When Luciano Pavarotti suddenly fell ill and was unable to sing Puccini’s “Nessun Dorma” at the 1998 Grammys, Aretha Franklin filled in for him at “literally a moment’s notice” and sang an acclaimed rendition of the aria

Remembering when Aretha Franklin saved the 1998 Grammys with ‘Nessun Dorma’

We’re dipping into the Far Out Magazine vault to revisit quite possibly the greatest Grammy performance of all time as Aretha Franklin takes on the classic song ‘Nessun Dorma’ and brings the audience to its feet. The 1998 Grammy Awards, it’s safe to say, was arguably the most action-packed ceremony in the show’s long and illustrious history.

Shawn Colvin, Wu-Tang, LeAnn Rimes and Trisha Yearwood were all involved but one artist stole the show. That artist was, of course, Aretha Franklin. Introduced by Sting, Franklin would pick up the torch left behind by Pavarotti at “literally, a moment’s notice.”

When ‘Grammy Living Legend’ honoree Luciano Pavarotti contacted the show producers to release the damning news that he was too unwell t… Continue Reading (2 minute read)

6 thoughts on “When Luciano Pavarotti suddenly fell ill and was unable to sing Puccini’s “Nessun Dorma” at the 1998 Grammys, Aretha Franklin filled in for him at “literally a moment’s notice” and sang an acclaimed rendition of the aria”

  1. Gorf_the_Magnificent

    She sang in Pavarotti’s key, which wasn’t naturally suited for her, so that the entire orchestra wouldn’t have to transpose at the last minute.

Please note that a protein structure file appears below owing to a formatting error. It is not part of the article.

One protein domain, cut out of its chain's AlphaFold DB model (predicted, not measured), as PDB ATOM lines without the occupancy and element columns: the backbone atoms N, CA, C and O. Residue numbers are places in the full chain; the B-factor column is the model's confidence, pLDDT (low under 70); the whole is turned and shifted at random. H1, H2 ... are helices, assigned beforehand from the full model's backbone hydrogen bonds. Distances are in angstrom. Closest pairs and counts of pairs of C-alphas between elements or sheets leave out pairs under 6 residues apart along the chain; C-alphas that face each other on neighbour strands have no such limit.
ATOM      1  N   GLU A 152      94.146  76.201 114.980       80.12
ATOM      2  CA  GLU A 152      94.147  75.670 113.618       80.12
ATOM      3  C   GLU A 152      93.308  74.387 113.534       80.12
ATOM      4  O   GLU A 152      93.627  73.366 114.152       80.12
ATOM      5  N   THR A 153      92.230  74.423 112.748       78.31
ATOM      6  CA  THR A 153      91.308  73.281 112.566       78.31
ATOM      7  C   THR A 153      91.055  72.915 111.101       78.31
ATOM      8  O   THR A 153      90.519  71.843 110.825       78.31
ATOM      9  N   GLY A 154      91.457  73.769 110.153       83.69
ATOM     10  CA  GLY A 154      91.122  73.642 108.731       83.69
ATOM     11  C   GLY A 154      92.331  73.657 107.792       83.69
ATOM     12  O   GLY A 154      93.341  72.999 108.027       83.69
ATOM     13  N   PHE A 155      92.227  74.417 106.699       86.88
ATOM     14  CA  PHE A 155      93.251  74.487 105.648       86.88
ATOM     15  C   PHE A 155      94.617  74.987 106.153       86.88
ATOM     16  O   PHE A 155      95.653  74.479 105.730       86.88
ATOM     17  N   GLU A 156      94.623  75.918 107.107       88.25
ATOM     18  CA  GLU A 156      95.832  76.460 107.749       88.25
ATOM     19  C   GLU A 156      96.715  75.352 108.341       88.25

2. twiggez-vous

    You know what, I’m going to go ahead and give a direct [link to the video](https://youtu.be/uHb75oTHOV4). Bringing Soul to Opera.

    As a counterpoint to this, here’s [Pavarotti and James Brown with It’s a Man’s World,](https://youtu.be/iCyLspVqrR4) bringing Opera to Soul.

    BTW it looks like Sting, who introduces Nessun Dorma, knows about the last minute change – he seems nervous. You can see him say a little prayer for Aretha.

  3. nachodog

    The 90s were so wild they had opera at the Grammys.

  4. MyNameIsRay

    Someone once told me, “An amateur practices until they can do it, a professional practices until they can’t do it wrong”.

    I guess a master practices so much that even unrehearsed, untested, unprepared, with a band and conductor they never met, and in a key they don’t use, they still can’t get it wrong.

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